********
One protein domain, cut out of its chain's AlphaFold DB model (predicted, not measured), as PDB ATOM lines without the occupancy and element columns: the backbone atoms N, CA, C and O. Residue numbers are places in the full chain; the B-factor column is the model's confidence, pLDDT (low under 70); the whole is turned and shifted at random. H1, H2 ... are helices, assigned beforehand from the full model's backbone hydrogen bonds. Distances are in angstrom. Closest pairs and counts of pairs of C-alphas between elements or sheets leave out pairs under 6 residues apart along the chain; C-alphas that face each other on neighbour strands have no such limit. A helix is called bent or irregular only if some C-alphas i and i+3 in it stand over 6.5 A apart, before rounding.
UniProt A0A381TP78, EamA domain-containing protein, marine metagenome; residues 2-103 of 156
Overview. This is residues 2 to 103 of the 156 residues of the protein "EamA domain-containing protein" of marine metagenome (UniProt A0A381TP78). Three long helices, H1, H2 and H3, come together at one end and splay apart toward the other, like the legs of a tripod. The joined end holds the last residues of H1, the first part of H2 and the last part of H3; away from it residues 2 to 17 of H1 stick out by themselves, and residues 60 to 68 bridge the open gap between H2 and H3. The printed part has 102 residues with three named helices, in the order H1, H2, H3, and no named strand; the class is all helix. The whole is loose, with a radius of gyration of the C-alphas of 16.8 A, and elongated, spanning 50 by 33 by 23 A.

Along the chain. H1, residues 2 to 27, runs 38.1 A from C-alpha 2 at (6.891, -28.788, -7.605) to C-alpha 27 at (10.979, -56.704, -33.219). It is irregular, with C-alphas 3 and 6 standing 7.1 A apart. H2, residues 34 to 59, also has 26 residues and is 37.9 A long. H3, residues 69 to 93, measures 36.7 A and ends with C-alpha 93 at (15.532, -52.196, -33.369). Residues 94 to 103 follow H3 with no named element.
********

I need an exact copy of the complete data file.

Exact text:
One protein domain, cut out of its chain's AlphaFold DB model (predicted, not measured), as PDB ATOM lines without the occupancy and element columns: the backbone atoms N, CA, C and O. Residue numbers are places in the full chain; the B-factor column is the model's confidence, pLDDT (low under 70); the whole is turned and shifted at random. H1, H2 ... are helices, assigned beforehand from the full model's backbone hydrogen bonds. Distances are in angstrom. Closest pairs and counts of pairs of C-alphas between elements or sheets leave out pairs under 6 residues apart along the chain; C-alphas that face each other on neighbour strands have no such limit. A helix is called bent or irregular only if some C-alphas i and i+3 in it stand over 6.5 A apart, before rounding.
UniProt A0A381TP78, EamA domain-containing protein, marine metagenome; residues 2-103 of 156
Overview. This is residues 2 to 103 of the 156 residues of the protein "EamA domain-containing protein" of marine metagenome (UniProt A0A381TP78). Three long helices, H1, H2 and H3, come together at one end and splay apart toward the other, like the legs of a tripod. The joined end holds the last residues of H1, the first part of H2 and the last part of H3; away from it residues 2 to 17 of H1 stick out by themselves, and residues 60 to 68 bridge the open gap between H2 and H3. The printed part has 102 residues with three named helices, in the order H1, H2, H3, and no named strand; the class is all helix. The whole is loose, with a radius of gyration of the C-alphas of 16.8 A, and elongated, spanning 50 by 33 by 23 A.

Along the chain. H1, residues 2 to 27, runs 38.1 A from C-alpha 2 at (6.891, -28.788, -7.605) to C-alpha 27 at (10.979, -56.704, -33.219). It is irregular, with C-alphas 3 and 6 standing 7.1 A apart. H2, residues 34 to 59, also has 26 residues and is 37.9 A long. H3, residues 69 to 93, measures 36.7 A and ends with C-alpha 93 at (15.532, -52.196, -33.369). Residues 94 to 103 follow H3 with no named element.